After years of development, Techland has finally delivered another parkour-filled, zombie-slaying adventure in the form of Dying Light 2. The sequel takes players to a new city, with new characters, and even some new enemy types, too. The game boasts a massive 500 hour completion time, multiple endings, and cooperative gameplay from start to finish.
At its core, Dying Light 2 builds off of a lot of great mechanics introduced in the first game. Parkour is heavy-handed throughout, with movement playing a key part in both combat and exploration. The option to play co-op with up to four players also means players can bring their friends along for the ride, or use them as fodder to distract the zombies from themselves. There’s a lot to love but there are also times when the game feels like it has a little too much fat left on the bone.
- Parkour is smooth and fun
- Tons of nooks and crannies to explore
- Co-op gameplay is engaging and easy to jump into
- Combat can be wonky at times
- Story feels disjointed at times
Dying Light 2 review: Story
If you were hoping to continue Kyle Crane’s story from the first Dying Light, then you might be sad to learn that there’s a new character at the center of Dying Light 2’s story. Players jump into the running shoes of Aiden Caldwell, a Pilgrim who is traveling to the last known city on the planet in search of his sister. It sounds like a boilerplate plot, and for the most part, it is. The story isn’t the strongest part of the formula here, and that shows quite a bit throughout.
Aiden isn’t exceptionally deep as far as characters go, and his motivations revolve solely around finding his lost sister, who he hasn’t seen since he was a child. Even if the story’s main plot isn’t revolutionary, that would have been fine. However, many of the quests feel disconnected and disjointed as you work your way through the city. Characters come and then vanish for several missions before once more popping back up and becoming important again. It’s a strange song and dance that never really seems to find its footing completely. Instead, stumbling from one plot point to the next.
And boy, are there plot points. Like most open-world games, you’ll find yourself pushed from location to location, doing fetch quests for people within the different communities you meet. Each location breeds new story quests, and those new story quests ultimately lead to even more questions. The problem is, you never really learn the answers to these questions. So, while Aiden’s search for his sister, and his fight for the people of the city ultimately come to an end in their own ways, the story feels a bit unsatisfying. To make matters worse, some of the side quests are brilliant when it comes to storytelling. And those particular missions just make it even more glaringly obvious how disjointed the main storyline truly is.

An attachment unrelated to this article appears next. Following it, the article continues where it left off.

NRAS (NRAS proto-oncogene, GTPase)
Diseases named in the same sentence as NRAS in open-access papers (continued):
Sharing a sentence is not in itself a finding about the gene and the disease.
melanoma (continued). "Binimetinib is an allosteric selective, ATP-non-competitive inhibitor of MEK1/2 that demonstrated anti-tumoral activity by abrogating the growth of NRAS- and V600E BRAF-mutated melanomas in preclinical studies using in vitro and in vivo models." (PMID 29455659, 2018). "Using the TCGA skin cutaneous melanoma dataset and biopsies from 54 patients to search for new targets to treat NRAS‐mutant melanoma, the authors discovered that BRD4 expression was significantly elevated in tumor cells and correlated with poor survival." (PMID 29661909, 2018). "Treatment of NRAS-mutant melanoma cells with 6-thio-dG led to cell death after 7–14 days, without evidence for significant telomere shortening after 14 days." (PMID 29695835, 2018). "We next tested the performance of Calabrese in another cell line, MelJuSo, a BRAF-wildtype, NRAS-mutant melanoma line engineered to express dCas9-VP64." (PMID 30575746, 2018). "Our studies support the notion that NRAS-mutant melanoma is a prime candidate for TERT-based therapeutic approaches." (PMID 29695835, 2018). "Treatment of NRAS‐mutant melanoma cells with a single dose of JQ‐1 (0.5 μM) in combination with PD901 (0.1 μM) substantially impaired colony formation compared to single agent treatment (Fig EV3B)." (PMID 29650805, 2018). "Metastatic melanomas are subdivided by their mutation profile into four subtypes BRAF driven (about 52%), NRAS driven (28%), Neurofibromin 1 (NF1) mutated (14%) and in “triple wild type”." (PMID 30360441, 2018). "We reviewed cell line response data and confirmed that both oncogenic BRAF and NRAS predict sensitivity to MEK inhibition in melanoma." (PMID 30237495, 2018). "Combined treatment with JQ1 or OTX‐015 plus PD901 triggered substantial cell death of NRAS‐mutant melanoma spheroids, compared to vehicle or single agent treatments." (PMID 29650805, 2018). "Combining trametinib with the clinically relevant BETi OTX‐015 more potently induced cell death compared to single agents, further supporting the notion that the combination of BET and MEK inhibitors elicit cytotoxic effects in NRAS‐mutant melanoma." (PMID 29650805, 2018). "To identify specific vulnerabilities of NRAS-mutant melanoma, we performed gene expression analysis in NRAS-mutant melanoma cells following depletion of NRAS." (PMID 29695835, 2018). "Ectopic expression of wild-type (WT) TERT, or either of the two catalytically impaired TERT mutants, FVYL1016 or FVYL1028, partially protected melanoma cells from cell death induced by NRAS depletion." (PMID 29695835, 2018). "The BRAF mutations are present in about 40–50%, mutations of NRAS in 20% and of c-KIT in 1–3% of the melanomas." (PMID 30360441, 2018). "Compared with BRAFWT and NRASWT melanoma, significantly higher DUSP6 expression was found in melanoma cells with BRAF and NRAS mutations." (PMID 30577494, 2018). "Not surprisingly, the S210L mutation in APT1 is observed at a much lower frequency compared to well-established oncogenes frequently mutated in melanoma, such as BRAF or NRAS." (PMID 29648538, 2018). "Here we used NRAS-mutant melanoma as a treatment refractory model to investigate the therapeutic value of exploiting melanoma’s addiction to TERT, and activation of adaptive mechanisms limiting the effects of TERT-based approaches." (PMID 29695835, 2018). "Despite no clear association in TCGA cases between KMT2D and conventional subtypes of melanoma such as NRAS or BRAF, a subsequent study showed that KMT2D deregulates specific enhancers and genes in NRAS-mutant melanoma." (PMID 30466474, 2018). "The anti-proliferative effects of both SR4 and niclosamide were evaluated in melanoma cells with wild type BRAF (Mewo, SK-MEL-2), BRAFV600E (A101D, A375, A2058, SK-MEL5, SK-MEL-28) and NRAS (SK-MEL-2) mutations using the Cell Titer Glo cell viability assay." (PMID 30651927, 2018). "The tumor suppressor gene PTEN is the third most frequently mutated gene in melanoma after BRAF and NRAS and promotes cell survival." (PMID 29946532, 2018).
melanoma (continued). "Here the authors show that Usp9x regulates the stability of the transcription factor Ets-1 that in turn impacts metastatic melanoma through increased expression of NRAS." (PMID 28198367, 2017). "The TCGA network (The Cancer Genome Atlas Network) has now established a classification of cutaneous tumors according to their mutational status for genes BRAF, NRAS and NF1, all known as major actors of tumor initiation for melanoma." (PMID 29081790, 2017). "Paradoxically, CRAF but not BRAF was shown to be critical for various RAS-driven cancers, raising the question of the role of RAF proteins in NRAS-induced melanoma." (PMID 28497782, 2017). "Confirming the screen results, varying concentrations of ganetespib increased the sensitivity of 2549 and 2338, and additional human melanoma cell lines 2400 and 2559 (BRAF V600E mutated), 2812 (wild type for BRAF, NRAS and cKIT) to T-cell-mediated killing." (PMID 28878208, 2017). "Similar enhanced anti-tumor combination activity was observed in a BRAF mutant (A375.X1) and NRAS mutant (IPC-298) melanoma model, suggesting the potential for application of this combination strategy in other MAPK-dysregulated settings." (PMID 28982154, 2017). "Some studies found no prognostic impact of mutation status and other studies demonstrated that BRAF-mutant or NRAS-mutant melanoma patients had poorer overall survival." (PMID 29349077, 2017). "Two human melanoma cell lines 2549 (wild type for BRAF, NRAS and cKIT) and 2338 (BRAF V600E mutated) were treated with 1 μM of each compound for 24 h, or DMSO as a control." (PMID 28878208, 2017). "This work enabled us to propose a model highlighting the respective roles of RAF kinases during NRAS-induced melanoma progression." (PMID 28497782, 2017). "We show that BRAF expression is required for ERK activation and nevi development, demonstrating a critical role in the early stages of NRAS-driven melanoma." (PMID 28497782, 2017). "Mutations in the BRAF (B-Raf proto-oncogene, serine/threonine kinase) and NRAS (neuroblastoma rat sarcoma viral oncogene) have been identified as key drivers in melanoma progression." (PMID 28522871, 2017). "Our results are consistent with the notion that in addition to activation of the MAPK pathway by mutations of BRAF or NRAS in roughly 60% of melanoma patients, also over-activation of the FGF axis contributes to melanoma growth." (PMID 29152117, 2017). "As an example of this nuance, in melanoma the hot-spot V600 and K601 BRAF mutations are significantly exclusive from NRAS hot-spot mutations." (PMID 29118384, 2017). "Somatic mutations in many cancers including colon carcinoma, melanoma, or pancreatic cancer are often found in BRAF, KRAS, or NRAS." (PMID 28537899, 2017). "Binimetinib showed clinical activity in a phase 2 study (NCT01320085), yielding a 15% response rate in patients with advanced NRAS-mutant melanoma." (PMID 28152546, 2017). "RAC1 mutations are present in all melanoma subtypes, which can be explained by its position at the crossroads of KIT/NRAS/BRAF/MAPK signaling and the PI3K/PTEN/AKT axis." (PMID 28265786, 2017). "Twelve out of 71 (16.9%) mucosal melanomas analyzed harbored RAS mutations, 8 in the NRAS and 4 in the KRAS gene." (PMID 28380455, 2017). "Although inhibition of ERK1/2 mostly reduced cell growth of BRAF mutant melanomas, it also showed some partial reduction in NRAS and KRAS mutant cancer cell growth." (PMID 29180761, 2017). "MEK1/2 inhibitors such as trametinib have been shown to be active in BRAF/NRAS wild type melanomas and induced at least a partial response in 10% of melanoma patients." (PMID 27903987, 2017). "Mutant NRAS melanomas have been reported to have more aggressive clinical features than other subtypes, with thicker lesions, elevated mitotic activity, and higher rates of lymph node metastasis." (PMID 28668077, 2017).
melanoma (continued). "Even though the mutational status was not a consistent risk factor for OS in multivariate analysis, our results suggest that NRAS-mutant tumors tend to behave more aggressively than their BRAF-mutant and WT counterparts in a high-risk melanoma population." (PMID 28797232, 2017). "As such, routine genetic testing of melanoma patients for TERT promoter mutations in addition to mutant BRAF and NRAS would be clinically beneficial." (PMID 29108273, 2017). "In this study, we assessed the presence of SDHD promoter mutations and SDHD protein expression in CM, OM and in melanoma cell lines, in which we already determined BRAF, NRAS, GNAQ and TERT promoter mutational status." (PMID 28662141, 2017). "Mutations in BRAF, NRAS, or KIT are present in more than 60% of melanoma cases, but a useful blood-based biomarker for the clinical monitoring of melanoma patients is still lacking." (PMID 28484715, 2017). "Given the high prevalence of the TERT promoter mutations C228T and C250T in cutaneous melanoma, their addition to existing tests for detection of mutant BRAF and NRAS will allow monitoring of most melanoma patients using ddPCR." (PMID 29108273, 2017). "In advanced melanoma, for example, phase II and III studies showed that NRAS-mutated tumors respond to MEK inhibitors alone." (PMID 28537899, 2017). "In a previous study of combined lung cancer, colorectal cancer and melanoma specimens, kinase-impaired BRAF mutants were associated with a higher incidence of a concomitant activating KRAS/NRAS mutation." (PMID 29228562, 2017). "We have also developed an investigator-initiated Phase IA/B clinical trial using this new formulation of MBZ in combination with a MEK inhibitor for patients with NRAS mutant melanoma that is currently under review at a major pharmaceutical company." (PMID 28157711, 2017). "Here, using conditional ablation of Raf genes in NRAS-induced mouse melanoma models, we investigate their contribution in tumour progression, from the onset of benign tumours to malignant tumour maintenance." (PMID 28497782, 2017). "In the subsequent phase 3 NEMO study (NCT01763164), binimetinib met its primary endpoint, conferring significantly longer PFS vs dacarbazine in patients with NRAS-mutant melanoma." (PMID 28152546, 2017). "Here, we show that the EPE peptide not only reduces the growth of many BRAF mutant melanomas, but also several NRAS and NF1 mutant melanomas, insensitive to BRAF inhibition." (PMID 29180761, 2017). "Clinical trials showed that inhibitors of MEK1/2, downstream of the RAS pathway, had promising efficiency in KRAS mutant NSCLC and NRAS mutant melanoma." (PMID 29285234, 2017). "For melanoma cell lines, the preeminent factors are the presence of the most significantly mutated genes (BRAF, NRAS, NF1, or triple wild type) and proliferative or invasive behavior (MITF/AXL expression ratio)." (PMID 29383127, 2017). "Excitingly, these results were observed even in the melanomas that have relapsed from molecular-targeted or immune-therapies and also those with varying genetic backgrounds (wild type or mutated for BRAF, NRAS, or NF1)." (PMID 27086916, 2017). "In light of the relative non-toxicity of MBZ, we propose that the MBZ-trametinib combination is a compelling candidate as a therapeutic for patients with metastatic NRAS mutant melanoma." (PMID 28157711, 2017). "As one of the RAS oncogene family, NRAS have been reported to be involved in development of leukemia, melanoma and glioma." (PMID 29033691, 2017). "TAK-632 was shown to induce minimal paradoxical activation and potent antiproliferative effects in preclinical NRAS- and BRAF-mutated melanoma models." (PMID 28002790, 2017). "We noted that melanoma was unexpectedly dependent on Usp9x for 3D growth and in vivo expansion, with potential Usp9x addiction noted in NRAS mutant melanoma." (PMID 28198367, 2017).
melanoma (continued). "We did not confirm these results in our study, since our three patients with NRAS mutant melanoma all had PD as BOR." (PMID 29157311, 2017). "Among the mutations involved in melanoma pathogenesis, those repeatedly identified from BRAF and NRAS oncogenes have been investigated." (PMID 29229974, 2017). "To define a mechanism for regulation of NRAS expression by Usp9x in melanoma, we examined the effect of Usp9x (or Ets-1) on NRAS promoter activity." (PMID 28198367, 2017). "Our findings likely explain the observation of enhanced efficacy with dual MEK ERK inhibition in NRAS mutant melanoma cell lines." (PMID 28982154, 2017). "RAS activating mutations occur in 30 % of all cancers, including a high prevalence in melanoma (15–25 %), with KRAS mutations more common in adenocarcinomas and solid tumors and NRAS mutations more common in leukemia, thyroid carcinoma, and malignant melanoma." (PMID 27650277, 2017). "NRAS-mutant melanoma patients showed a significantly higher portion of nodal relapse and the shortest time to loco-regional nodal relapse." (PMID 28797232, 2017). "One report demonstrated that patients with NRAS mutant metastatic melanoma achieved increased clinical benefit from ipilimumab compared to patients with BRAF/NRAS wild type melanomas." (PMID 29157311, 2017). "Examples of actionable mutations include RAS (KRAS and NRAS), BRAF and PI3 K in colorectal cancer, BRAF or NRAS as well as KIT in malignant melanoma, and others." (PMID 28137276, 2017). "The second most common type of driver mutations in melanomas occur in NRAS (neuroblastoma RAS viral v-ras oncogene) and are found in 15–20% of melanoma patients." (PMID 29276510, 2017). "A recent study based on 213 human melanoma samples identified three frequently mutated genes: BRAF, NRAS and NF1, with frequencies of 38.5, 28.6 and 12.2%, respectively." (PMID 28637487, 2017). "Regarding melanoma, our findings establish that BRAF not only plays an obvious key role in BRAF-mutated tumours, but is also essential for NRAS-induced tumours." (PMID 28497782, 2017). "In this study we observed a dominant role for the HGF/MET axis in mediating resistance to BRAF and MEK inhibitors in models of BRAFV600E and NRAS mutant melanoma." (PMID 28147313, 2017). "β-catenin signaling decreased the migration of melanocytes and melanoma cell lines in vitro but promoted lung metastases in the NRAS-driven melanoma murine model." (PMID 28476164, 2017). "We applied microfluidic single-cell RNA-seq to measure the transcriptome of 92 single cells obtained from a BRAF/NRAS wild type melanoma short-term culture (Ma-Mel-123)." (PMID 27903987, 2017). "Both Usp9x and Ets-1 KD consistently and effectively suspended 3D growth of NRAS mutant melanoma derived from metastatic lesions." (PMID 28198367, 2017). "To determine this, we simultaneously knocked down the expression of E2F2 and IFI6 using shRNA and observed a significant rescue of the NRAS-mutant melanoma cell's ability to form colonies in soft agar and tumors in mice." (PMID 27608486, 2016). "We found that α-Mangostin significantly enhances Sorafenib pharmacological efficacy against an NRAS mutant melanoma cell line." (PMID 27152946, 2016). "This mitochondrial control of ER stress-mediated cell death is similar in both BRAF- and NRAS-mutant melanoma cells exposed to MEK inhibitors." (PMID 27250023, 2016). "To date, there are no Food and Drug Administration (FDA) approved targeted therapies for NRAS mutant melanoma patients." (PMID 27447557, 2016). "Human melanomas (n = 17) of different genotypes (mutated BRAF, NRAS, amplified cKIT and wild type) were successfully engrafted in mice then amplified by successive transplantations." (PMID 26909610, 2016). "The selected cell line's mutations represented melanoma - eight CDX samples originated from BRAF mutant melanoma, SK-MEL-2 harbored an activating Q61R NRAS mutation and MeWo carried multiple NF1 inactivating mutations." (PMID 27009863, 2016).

I don’t want to give away too much for anyone who is interested in seeing what happens to Aiden and the friends he makes along the way. But, it is worth noting that there are some definite rough edges when it comes to Dying Light 2’s main narrative.
Dying Light 2 review: Gameplay
While the narrative might be a big deal to some, the gameplay is by far the most important part of Dying Light 2’s formula. With a whopping 500 hours worth of content to complete every quest, find every collectible, explore the whole map, and unlock every ending, there’s a lot of game to play here. Luckily, the gameplay shines a lot brighter than the main narrative does.
Techland has taken all that it learned about fast-paced parkour and combat in Dying Light and translated it very well to the sequel. Running across rooftops, sprinting through alleyways of undead, and just exploring, in general, feels great. The speed of running and jumping provide a nice big of momentum to the game. Ultimately, it’s the gameplay that really makes Dying Light 2 stand out.
Parkour mixes well with standard combat in Dying Light 2, and while ranged weapons like bows and crossbows are available, it’s melee weapons that pack the most punch. Axes, table legs, and an assortment of other weapons can be looted from the world. You can also mod each weapon. That lets you add fire or electricity mods to deal additional damage to enemies when you hit them. One of the biggest changes between Dying Light 2 and the first game is a change to how looting works. You can no longer grab weapons that enemies drop. Instead, you’ll be randomly given something when you loot them. This means you can’t simply run up on an enemy with an axe, kill them, and take it.
It’s by far one of the most disappointing changes to the gameplay, as it leaves gathering weapons up to chance when you loot the bodies themselves. Repairing has also changed. It can now can only be done when you add a mod now. Because mods also repair, it makes adding a mod before a weapon has been damaged a waste of resources.